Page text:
General Weed Control

Prevention is by far the best weed control. Avoid carrying seed on clothing, shoes, automobile tires or pets. Check potted plants for any weed seedlings. Diligent attention to the spread of weeds can save a lot of extra effort later. That being said, weeds do have effective dispersal methods that allow them to spread. Avoiding creating conditions that favor weed seed is also important.

Bare, sunny soil is ideal for weeds. Whenever possible avoid clearing ground completely. This is particularly important when thinning vegetation for fire prevention. Thinning should be limited to 50% cover to minimize weedy, flashy fuel, that will only increase fire risk. 

What is 50% cover? Picture an orchard with staggered rows of trees. This is a model for what you want with native bushes. Looking straight down from above half of what you would see is foliage and half dirt. This provides spaces where embers can settle out while limiting fire spread from plant to plant when one ignites. 

What can be done if you already have weeds? This often depends on the type of weeds you may have. While this can be very specific, there are techniques that generally apply.

Annual weeds are those that live their entire life cycle from germination to mature seed production in one year or season. These plants tend to have relatively shallow roots and often will not regrow from roots. These can often be controlled by hand pulling or hoeing prior to flowering.  After flowering they can still be pulled but the flowers and any seeds should be bagged and discarded.

Biennials have a two-year life cycle, generally staying small, often in a rosette, the first year before blooming in the second. Often they have a tap root that may be pulled. These can be treated like annuals. Repeated removal of the flower stalk can be effective. Sometimes, especially when the ground is hard and there is no time for repeated weeding, they may need to be controlled with herbicide.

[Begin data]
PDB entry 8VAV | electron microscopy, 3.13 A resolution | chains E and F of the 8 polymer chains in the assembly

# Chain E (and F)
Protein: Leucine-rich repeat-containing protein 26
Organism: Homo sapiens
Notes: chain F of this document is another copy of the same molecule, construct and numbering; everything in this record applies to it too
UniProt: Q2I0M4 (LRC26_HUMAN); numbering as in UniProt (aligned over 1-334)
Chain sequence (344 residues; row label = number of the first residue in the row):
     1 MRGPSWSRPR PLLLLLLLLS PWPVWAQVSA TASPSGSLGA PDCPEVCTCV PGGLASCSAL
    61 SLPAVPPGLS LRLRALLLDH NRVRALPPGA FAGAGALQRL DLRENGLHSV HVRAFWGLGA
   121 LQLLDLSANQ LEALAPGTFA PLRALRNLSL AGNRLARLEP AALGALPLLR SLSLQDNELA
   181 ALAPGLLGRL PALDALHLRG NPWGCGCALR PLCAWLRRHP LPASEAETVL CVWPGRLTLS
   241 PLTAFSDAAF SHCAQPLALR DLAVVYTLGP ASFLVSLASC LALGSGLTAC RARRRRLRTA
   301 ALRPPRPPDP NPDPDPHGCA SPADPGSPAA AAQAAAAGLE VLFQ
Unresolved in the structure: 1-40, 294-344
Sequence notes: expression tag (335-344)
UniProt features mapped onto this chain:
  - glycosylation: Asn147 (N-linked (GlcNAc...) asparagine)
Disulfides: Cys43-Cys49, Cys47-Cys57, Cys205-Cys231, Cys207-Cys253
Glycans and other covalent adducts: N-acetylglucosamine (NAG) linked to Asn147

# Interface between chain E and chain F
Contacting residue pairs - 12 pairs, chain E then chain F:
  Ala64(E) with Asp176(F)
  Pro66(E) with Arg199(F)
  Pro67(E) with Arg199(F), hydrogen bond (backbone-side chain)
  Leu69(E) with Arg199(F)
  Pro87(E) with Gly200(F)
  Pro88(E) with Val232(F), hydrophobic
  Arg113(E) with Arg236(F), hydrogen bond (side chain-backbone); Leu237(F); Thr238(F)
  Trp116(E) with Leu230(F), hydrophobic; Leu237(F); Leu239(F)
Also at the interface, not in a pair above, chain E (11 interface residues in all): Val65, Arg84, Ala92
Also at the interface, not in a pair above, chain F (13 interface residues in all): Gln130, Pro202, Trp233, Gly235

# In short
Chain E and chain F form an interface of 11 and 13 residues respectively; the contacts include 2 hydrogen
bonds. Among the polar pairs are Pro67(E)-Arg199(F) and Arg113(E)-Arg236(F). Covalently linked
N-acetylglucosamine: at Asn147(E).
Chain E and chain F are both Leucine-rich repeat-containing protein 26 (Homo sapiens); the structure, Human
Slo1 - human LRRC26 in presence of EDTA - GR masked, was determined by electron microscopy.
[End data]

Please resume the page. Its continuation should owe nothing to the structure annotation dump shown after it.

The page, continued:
Perennials are plants that live for more than two years. They often reach maturity and produce seed over several seasons. Often they have extensive root systems that are difficult to pull. Herbicides are often the best way to control these weeds. However, perennial seedlings can be dealt with like annuals.

What if I have a bare yard that I want to plant? In this case it is more effective to rid the yard of weed seed. Using a per-emergent herbicide is one approach which can work if you are planting. 'Water Up Weeds' is another alternative. This involves watering the sight to stimulate seed germination. These seedlings can then be removed before they produce new seed. Rake the soil to expose yet more seed and water again. This will germinate more plants that can be removed. Keep repeating until not more weeds grow. The weed soil seed bank will be depleted and you can plant or sow seed.

A word about herbicides…while herbicides can be an effective tool for controlling weeds, they do pose a potential hazard to people and the environment.  Read, understand and follow all label directions. If in doubt, ask. The County Ag Department/UC Cooperative Extension is a resource that has the most up to date information and can provide options and alternatives for your situation. This resource can also help identify your plants:


...return to Habitat Restoration